Against all odds, after only 70 years since the Holocaust’s massacre of six million Jews, including two million children on European soil, anti-Semitism is dramatically on the rise in thought, rhetoric, and deed. This time around, however, hatred for the Jews has taken a nationalistic, ethnic character that is supported by obsessive incitement, which uses classical styles of anti-Semitism – both religious and political – and transforms the latter into the Boycott, Divestment and Sanctions (BDS) campaign. Together, this has led to daily incitement against the state of the Jewish people, Israel, and also extends to Jewish communities in the Diaspora.
In 2016, the Organization for Security and Co-operation in Europe (OSCE) reported 1,661 anti-Semitic attacks, 240 of which directly targeted individuals.1 Data from the Anti-Defamation League describes a situation in which one in four individuals in Western Europe harbors anti-Semitic attitudes.2 However, it is not only a matter of attitudes, but also of an uninterrupted trail of blood: in 2012, a teacher and three children were gunned down in front of a Jewish school by the French-Algerian Mohammed Merah; in 2014, four people were slaughtered at the Jewish Museum in Brussels by Mehdi Nemmouche, an ISIS terrorist; in 2015, four more were left dead at the Hypercacher kosher supermarket in Paris, again at the hands of an Islamic extremist linked to the Kouachi brothers, who perpetuated the Charlie Hebdo massacre two days earlier. Many cruel murders have, with heinous determination, been carried out against individuals solely because they were Jews: Ilan Halimi, Sarah Halimi, Mireille Knoll, etc.
An anti-Semitic post appears in Europe every 83 seconds on Twitter and other social media networks, like Facebook and YouTube. In 2016, more than 382,000 anti-Semitic posts in 20 different languages were uploaded; in June 2018, Berlin allowed a rally “against the existence of the Jewish state,” which was managed by Hizbullah, where signs with the words “Death to the Jews” were seen. Boycotting episodes erupt at sports events, campuses, theaters, supermarkets, and cinemas; important European actors and singers boycott Israel; genocidal terrorist incidents have taken place in Jerusalem, Paris, Toulouse, and Brussels without anyone saying a single word about Jews being specifically targeted.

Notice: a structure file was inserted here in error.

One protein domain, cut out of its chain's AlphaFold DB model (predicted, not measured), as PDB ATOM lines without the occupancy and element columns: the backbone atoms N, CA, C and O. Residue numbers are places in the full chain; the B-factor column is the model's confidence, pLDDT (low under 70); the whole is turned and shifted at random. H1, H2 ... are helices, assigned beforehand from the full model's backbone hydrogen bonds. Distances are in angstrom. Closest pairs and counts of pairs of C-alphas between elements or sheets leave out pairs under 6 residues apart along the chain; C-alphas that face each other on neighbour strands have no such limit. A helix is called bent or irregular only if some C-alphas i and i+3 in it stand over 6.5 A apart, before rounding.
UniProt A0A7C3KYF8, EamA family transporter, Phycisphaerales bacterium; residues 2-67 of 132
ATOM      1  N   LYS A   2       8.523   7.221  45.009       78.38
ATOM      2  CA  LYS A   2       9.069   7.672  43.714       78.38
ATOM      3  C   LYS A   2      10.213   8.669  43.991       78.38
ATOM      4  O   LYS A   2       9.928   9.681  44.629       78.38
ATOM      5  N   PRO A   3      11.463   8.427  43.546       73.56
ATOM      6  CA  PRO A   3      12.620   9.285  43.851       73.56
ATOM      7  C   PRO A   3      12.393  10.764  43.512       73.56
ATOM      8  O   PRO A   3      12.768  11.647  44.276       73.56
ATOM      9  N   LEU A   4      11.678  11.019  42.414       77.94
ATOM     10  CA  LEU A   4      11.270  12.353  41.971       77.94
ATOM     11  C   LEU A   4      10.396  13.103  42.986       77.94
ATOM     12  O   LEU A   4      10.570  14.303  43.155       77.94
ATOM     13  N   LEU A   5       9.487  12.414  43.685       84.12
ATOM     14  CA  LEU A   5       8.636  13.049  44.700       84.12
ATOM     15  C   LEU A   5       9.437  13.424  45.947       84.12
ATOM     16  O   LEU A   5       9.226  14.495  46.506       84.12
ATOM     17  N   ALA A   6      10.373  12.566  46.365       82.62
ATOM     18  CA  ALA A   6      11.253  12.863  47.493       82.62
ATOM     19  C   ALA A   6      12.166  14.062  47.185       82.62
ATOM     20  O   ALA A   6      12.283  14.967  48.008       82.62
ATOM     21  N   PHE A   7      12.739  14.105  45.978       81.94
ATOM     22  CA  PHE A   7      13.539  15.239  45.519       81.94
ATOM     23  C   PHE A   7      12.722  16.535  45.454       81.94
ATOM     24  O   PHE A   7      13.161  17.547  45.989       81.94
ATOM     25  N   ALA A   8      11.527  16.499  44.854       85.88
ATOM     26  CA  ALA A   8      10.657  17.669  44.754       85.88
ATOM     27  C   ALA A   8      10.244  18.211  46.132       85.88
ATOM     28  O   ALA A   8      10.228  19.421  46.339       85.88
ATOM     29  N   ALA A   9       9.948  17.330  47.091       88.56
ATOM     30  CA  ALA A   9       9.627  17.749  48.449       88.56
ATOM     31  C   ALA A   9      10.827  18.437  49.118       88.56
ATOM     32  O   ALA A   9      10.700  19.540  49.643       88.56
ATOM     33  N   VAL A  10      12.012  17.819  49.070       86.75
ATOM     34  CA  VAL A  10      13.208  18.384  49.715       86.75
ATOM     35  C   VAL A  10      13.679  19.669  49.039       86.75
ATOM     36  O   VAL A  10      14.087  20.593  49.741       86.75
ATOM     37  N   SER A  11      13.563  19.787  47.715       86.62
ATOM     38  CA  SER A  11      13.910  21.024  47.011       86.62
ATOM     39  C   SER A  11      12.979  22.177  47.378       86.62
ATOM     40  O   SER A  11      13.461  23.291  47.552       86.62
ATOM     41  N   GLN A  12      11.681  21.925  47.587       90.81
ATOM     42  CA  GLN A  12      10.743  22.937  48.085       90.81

A study conducted in 2012 by the German-based Friederich Ebert Stiftung Foundation shows that 63 percent of Poles and 48 percent of Germans think that “Israel is waging a war of extermination against the Palestinians,” along with 42 percent in Britain, 41 percent in Hungary, and 38 percent in Italy. According to a survey by the European Union Agency for Fundamental Rights (FRA), 48 percent of the European Jews interviewed have heard or read charges that “Israelis behave like Nazis toward the Palestinians.”
The growth of the European Right in our time is observed under a magnifying glass in the international debate because the Right in the past has certainly hosted, nurtured, propagated, and acted on anti-Semitism. However, a more thorough analysis provides us with another picture that we will examine: not only the anti-Semitic and Israelophobic Left, but also the Islamic communities in Europe are becoming more and more radicalized.
Anti-Semitism Yesterday and Today: From Racial Stereotypes to Israelophobia